Journal of diabetes investigation 2018 03 23() doi 10.1111/jdi.12840
To examine the magnitude and pattern of cognitive dysfunction in children with type 1 diabetes and the possible effects associated with other disease variables, such as early onset diabetes, severe hypoglycemia and hyperglycemia.
MATERIALS AND METHODS
We conducted a meta-analysis using the PRISMA guidelines. We searched MedLine, Embase, and PsycINFO to identify studies on cognitive function in children with type 1 diabetes that were published up until September 30th, 2016. Effect sizes understood as the standardized mean differences between groups with diabetes and control groups (i.e., Hedges’ g), were calculated to quantify the extent of cognitive dysfunction in those groups consisting of children with diabetes.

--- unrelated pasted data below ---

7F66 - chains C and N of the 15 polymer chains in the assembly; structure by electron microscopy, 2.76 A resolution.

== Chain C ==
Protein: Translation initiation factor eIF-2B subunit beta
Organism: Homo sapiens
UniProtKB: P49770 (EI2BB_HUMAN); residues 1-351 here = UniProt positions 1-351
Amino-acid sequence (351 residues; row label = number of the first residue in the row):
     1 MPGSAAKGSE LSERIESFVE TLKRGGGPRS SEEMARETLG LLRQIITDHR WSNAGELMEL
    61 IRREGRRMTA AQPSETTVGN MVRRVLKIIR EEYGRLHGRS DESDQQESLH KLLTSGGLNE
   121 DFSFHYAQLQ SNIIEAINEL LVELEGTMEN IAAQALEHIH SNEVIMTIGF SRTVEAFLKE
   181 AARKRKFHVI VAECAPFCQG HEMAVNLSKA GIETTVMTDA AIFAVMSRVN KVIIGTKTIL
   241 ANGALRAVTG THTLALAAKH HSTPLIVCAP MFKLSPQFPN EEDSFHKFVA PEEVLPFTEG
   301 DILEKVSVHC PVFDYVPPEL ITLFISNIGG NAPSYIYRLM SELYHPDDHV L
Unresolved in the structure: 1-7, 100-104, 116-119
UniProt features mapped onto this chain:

Nineteen studies met our inclusion criteria, comprising a total of 1,355 participants with type 1 diabetes and 696 controls. Compared with non-diabetic controls, children with type 1 diabetes showed a significantly poorer cognitive performance overall (g = -0.46), as well as specific deficits in full scale intelligence (g = -1.06), attention (g = -0.60), and psychomotor speed (g = -0.46). Glycemic extremes were associated with poorer overall cognition (g=-0.18) as well as slightly lower performance in memory (g = -0.27).
We found that type 1 diabetes was associated with cognitive dysfunction characterized by a lowered intelligence, a diminished attention and a slowing of psychomotor speed. Glycemic extremes, which described as a period of high glucose levels and severe hypoglycemia, was related to cognitive dysfunction in children with type 1 diabetes. This article is protected by copyright. All rights reserved.